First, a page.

G. K. Chesterton makes an elaborate argument along these same lines in his Everlasting Man (a marvelous book, and the one that Lewis said was his biggest influence).
Thank you for the civil reply. I know that the discussion on religion can be quite heated, so I appreciate it. From my perspective (of that as someone born and raised in the Catholic Church), it seems that one of the greatest aspects about the Catholic faith which differs from more fundamentalist forms is that it does not take the Bible literally. Yes, some events (Jesus being born of a virgin and rising from the dead) are to be accepted literally, but others may be viewed within the context of the culture of the writers and used as metaphor. For example, we know from multiple branches of science that Noah’s flood did not happen as the Bible says (the entire world was flooded). In the scientific community, this is beyond debate. However, if one considers the prospective of the Biblical writers, their world was flooded because there was a huge flood in the Ancient Near East which destroyed many cities and ravished the area. Using that prospective, one does not have to reject either science or religion; he/she is free to accept both on their own terms. Catholics have embraced evolution, the Big Bang (discovered by a Catholic priest, no less), and blood/organ transplants whereas a fundamentalist reading of the Bible would denounce all of these.
Thanks for your detailed and civil reply as well. I agree with this, and in fact, I understood and believed that the Flood was not universal over thirty years ago when I was a Protestant, after reading The Christian View of Science and Scripture by Bernard Ramm. We believe this not only because science indicates the position, for various reasons, but because the Bible — rightly understood — never required it in the first place. Even the 1913 Catholic Encyclopedia (“Deluge”) stated that the Flood didn’t have to be interpreted as literally universal:
Neither Sacred Scripture nor universal ecclesiastical tradition, nor again scientific considerations, render it advisable to adhere to the opinion that the Flood covered the whole surface of the earth.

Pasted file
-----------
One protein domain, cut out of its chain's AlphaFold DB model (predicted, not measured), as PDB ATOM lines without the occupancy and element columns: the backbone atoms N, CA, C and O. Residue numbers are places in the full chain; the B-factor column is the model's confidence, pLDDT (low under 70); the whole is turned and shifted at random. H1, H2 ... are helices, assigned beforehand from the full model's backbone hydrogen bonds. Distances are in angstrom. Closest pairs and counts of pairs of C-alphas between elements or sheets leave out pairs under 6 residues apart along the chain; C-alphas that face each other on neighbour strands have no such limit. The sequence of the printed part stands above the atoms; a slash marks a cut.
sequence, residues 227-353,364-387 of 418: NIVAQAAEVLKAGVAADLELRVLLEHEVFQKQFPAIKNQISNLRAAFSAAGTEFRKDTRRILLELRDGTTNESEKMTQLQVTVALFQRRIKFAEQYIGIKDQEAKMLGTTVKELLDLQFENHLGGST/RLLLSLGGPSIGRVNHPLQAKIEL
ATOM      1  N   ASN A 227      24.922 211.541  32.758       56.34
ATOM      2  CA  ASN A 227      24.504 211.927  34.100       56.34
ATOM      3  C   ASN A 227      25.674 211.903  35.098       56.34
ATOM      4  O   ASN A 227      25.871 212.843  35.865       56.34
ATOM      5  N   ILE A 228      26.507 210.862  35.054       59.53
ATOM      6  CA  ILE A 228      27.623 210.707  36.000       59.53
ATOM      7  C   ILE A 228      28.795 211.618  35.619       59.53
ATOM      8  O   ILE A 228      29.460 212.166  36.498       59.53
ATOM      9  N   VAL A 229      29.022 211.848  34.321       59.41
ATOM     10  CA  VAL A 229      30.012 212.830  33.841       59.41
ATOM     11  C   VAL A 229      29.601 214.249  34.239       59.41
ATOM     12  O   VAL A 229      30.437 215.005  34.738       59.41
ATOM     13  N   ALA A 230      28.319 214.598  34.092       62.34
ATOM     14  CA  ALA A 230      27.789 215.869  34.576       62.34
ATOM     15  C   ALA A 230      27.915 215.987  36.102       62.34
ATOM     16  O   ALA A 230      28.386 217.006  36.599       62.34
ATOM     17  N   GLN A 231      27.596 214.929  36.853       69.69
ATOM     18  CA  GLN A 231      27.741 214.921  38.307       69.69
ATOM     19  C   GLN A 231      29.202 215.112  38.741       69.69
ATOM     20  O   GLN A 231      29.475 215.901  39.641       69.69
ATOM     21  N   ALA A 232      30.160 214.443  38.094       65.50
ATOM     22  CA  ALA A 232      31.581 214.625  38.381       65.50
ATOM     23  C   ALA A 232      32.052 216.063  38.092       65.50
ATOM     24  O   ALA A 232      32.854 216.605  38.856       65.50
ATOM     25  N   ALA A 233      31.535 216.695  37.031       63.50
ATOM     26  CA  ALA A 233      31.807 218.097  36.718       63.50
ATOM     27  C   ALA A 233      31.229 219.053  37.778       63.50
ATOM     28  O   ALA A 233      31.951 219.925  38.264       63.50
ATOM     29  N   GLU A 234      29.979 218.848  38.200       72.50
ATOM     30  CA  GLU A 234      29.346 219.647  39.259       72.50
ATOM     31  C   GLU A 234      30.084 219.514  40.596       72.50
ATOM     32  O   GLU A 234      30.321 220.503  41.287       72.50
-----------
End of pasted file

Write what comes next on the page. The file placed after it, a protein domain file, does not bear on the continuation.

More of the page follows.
I’ve also argued vigorously against young earth creationist flood geology (which presupposes a universal Flood).
Whether something is literal or not in the Bible depends on the literary genre and context. Early Genesis (first eleven chapters), for example, has both literal (a real Adam and Eve and a real fall and original sin) and symbolic elements. The days are not literal, and the trees and the talking snake need not be literal. I recently wrote about the serpent. The choice need not be “totally symbolic / mythical Genesis” vs. “completely literal Genesis, meaning a young earth and no evolution.”
While I certainly appreciate the prospective of those wish to view the Bible solely under the lens of the divine, historical documents (and the Bible is perhaps the greatest one in Western civilization, if not the world) must be viewed in practical terms as to the culture and socio-economic needs of those who wrote them in order to fully understand them. For example: when Paul decided not to enforce Jewish dietary laws and circumcision upon the Gentile population, we can view it in part from his own detailed account as to his belief that Christ’s sacrifice fulfilled that portion of the law and made it no longer necessary. However, we must also be practical and admit that Paul, whose mission in life after his conversion was to attract converts to the faith, most likely knew that few Greeks would clamor to embrace a faith which required cutting delicate body parts and giving up a meat which was a staple in the region. To ignore that obvious point is to ignore the rational.